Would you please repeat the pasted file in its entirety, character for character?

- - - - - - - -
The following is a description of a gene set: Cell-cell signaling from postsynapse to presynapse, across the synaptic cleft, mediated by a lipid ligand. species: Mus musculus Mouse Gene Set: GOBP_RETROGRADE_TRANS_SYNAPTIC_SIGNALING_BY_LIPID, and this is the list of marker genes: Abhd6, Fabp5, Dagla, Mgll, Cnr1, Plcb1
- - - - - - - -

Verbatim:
The following is a description of a gene set: Cell-cell signaling from postsynapse to presynapse, across the synaptic cleft, mediated by a lipid ligand. species: Mus musculus Mouse Gene Set: GOBP_RETROGRADE_TRANS_SYNAPTIC_SIGNALING_BY_LIPID, and this is the list of marker genes: Abhd6, Fabp5, Dagla, Mgll, Cnr1, Plcb1